Amidst the novel coronavirus (COVID-19) pandemic, another pestilence has hit Assam, as Chief Minister Sarbananda Sonowal has asked the Veterinary Department and Forest Department to work with National Pig Research Centre of Indian Council of Agricultural Research, Rani to draw a broad roadmap to save the state’s pig population from African Swine Fever.
As the sudden spurt of African Swine Fever has reportedly hit some districts of the state with the pig population took the brunt of this viral infection, Chief Minister Sonowal today visited Regional Institute of Livestock Entrepreneurship and Management (RILEM) at Rani, took stock of the situation and asked the Veterinary and Animal Husbandry Department and Forest Department to work in close synergy with National Pig Research Centre of ICAR to deal with the situation and draw a broad roadmap to bail the state out of the problem. Sonowal held a meeting with the doctors of ICAR and RILEM and discussed in detail the magnitude of swine fever and strategy of the state to mitigate the problem.
Chief Minister Sonowal asked the doctors and other functionaries to ensure total cleanliness and sensitization of the pig habitable areas and use disinfectants. He also said that in the face of absence of any vaccination to deal with the infection, cleanliness, distancing and containment are the golden protocols to fight against the virus. After the outbreak of the swine fever in Assam, an expert team was constituted taking animal scientists within its fold, as Chief Minister Sonowal reiterated on the need to contain and control the spurt of the virus to save the piggery industry from this onslaught.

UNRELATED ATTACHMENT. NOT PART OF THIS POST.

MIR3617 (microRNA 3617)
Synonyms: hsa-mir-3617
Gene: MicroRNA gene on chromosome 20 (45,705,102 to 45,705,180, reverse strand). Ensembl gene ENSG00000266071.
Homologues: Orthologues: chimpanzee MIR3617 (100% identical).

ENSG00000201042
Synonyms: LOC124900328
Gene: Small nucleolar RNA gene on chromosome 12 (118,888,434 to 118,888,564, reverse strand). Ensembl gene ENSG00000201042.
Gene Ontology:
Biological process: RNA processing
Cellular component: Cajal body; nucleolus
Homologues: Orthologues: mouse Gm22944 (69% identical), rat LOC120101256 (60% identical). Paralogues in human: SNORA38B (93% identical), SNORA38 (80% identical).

During the meeting, Chief Minister Sonowal also asked the Veterinary and Animal Husbandry Department to do a ‘threat-mapping’ and undertake containment measure across the state. He also asked the department to find out the total number of entrepreneurs engaged in piggery sector and their financial liability so that government can take pragmatic steps to announce bailout package to save the entrepreneurs from penury.
It may be noted that the African Swine Fever an African centric problem was the pig ailment which was first reported in 1921 in Kenya, Ethiopia though the problem is very rare in this part of the country.
Chief Minister Sonowal also visited Nucleus Pig Breeding Centre and took the first-hand information of the condition of the pigs. He also took stock of the skill development training programmes of RILEM and asked it to enhance its ambit to bring more entrepreneurs to lend skilling to them.
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